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Autumn Methods Workshops

Organised by the faculty of social sciences autumn 2018
The Faculty of Social Sciences offers four Autumn Workshops in Methods and Methodologies. These are especially for instructors and researchers (including doctoral candidates and postdocs) of Lund University's Faculty of Social Sciences, although the extra spots will be given to students if available. If you are a staff member or student of the Faculty of Social Sciences, these workshops are free of charge (for others, the cost varies by workshop). And yes, you may sign up for more than one.

Autumn Workshops in Methods and Methodologies.

The opportunities are (details can be foud below):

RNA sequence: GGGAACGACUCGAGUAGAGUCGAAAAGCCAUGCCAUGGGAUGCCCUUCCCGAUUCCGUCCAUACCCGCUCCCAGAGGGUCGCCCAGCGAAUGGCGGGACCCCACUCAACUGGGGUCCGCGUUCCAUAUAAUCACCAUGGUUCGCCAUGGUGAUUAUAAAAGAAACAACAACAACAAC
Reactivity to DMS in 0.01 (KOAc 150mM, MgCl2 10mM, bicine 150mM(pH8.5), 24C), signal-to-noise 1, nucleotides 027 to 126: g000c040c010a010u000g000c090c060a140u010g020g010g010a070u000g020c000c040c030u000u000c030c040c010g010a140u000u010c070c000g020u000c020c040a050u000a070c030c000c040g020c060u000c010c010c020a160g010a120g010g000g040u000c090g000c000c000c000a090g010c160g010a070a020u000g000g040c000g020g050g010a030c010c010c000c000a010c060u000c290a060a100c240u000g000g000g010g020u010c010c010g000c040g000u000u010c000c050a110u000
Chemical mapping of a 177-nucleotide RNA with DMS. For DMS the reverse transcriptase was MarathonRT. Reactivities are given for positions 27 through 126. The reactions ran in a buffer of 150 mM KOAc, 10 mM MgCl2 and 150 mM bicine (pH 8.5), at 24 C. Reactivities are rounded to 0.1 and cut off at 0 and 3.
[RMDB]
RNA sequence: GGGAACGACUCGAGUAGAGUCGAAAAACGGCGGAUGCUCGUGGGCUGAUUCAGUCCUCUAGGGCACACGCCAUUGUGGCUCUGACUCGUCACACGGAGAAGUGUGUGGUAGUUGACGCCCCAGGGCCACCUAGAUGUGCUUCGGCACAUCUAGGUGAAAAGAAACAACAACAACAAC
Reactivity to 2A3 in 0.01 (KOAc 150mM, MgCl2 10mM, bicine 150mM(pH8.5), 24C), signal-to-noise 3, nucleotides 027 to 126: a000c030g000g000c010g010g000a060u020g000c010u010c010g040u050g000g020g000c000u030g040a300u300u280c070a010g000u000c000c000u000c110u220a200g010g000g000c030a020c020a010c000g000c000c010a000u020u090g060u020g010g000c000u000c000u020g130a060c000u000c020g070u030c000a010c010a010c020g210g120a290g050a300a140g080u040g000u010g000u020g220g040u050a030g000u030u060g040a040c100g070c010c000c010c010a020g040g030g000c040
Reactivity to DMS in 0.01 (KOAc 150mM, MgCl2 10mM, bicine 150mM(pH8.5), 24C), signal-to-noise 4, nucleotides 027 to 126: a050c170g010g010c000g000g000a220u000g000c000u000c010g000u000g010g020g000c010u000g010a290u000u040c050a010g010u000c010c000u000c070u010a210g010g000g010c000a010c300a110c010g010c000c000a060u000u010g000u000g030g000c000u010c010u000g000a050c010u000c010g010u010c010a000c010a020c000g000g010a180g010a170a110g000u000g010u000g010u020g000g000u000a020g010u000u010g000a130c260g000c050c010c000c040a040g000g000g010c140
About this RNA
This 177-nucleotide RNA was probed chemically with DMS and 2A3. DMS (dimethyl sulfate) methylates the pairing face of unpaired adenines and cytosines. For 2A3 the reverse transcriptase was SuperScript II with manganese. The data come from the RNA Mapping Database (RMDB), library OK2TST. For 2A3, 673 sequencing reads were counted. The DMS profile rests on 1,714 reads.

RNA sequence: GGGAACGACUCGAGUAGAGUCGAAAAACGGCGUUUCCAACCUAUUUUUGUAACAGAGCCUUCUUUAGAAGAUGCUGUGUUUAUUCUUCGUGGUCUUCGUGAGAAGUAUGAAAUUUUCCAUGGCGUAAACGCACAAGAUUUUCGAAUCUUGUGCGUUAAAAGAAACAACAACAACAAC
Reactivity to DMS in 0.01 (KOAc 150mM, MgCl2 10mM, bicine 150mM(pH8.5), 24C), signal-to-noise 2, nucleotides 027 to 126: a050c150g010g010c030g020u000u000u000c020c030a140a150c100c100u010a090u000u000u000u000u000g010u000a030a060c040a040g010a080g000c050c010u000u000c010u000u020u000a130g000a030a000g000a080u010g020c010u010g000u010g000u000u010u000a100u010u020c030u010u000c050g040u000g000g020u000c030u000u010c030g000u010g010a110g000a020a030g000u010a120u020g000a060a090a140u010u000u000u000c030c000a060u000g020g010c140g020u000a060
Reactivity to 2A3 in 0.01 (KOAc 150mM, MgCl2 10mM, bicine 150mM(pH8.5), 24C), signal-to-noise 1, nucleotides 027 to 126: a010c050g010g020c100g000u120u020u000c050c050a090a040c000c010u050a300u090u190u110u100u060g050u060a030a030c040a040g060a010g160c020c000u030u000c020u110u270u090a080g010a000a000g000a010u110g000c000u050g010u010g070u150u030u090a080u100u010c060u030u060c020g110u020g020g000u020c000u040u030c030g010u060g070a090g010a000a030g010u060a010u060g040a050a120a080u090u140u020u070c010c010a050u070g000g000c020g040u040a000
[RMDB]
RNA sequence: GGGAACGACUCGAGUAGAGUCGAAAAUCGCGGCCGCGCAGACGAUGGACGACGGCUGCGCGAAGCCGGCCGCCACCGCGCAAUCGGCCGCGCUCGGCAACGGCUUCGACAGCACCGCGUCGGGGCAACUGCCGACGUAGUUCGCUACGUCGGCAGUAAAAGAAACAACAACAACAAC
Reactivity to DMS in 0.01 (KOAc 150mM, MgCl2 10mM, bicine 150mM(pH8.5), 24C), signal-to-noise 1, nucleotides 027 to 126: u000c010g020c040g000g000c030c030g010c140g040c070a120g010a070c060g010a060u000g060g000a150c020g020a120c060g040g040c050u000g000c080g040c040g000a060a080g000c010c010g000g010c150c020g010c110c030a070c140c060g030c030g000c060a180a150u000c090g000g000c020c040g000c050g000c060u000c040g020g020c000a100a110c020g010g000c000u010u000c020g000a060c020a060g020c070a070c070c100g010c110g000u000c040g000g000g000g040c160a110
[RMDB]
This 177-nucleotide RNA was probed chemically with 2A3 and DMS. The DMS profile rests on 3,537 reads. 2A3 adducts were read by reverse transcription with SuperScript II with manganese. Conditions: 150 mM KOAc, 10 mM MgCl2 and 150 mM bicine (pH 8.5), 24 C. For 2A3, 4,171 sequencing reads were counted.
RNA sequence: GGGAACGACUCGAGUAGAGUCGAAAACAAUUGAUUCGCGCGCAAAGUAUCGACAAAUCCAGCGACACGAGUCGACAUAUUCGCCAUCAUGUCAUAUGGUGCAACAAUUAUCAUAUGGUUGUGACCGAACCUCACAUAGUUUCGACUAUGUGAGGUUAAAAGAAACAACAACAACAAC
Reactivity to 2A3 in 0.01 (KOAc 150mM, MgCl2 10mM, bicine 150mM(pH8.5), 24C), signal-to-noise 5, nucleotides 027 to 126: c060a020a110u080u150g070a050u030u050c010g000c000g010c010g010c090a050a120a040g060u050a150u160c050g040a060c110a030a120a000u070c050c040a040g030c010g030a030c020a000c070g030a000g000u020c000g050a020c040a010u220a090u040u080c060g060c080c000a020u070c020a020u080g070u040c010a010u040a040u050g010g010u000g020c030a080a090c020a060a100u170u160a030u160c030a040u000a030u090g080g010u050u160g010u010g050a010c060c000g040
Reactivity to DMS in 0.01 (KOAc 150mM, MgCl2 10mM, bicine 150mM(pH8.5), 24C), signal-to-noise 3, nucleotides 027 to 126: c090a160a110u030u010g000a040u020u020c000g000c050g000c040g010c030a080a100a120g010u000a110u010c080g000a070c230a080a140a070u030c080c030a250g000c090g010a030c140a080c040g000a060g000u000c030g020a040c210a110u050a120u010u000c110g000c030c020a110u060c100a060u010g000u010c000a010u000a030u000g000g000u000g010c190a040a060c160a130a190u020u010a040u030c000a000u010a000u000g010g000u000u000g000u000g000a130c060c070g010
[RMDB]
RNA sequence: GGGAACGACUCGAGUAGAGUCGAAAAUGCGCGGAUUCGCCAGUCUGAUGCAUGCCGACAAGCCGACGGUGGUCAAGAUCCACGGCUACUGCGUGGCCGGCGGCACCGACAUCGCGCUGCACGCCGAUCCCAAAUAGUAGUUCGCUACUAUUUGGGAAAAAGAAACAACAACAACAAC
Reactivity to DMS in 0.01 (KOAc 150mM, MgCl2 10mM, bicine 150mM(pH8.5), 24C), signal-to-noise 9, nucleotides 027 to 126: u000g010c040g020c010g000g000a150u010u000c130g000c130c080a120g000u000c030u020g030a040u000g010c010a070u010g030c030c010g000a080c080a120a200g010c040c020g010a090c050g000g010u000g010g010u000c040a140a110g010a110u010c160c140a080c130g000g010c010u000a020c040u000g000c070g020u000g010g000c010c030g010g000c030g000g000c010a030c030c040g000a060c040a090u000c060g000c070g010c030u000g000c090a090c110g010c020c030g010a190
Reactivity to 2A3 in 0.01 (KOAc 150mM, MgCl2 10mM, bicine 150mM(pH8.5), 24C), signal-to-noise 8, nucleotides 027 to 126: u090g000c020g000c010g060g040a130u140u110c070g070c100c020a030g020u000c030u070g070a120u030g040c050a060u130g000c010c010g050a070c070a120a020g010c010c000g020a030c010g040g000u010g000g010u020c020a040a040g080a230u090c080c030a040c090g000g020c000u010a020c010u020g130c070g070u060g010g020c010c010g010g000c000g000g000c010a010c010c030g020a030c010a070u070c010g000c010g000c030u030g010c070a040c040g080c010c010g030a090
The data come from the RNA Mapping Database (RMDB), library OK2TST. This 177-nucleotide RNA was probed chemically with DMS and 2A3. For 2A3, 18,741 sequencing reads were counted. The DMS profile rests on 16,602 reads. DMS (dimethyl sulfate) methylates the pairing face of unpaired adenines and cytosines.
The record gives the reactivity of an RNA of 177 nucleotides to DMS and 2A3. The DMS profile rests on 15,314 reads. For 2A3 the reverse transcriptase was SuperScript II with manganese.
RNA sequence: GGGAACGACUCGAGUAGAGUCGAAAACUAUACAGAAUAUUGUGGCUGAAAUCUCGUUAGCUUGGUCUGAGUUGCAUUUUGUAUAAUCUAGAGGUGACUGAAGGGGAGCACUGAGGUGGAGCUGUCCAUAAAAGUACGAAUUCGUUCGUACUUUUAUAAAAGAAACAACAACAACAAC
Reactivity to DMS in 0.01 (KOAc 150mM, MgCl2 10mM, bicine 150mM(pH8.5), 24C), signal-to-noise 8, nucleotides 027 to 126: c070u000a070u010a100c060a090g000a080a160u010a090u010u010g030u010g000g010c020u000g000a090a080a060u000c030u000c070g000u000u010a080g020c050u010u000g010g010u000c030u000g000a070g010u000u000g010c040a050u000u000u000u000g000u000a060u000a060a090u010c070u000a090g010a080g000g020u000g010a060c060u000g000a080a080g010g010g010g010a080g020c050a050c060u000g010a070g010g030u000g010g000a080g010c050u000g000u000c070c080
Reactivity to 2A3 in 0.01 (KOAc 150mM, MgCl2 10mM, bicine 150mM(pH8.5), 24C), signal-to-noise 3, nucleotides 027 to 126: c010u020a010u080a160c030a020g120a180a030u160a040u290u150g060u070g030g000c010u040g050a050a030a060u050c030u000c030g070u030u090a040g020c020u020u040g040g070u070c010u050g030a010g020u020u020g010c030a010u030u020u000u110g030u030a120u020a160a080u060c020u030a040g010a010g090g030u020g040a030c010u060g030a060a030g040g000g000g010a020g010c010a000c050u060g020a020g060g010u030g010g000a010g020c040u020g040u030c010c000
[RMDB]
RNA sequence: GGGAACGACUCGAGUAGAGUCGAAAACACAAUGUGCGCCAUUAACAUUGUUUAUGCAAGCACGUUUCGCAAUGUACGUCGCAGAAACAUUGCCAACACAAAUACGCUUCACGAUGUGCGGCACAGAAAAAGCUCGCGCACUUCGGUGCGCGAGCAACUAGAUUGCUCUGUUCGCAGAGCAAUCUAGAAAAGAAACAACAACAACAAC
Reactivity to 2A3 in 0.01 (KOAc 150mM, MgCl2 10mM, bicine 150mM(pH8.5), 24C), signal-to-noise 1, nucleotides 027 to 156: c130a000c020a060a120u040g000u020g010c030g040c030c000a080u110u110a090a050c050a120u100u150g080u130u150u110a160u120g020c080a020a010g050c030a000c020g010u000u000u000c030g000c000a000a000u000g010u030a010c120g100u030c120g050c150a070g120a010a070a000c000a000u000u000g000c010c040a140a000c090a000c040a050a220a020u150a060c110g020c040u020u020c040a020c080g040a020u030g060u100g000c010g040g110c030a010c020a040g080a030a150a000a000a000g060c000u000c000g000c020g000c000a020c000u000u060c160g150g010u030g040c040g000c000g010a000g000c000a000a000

1. Getting more out of your interviews: a workshop on reconstructive interpretation

Instructor: Rafael Mrowczynski, Leipzig University, Institute for Cultural Studies & Käte Hamburger Center for Advanced Studies in Humanities “Law as Culture” at Bonn University.
Dates: Two consecutive days between 1 October to 12 October, 2018 (multiple groups).
 

2. Introduction to R

Instructor: Irina Vartanova, Institute for Futures Studies, Stockholm.
Dates: 3, 4, 5, and 8 October, 2018 (4 days).
 

3. Introduction to Set-Theoretic Methods and Qualitative Comparative Analysis (QCA)

Instructor: Ioana-Elena Oana, Central European University, Budapest.
Dates: 9 to 12 October, 2018 (4 days)
 

4. Introduction to Machine Learning for Social Scientists

Instructor: Alejandro Quiroz Flores, University of Essex.
Dates: 1 to 2 October, 2018 (1.5 days)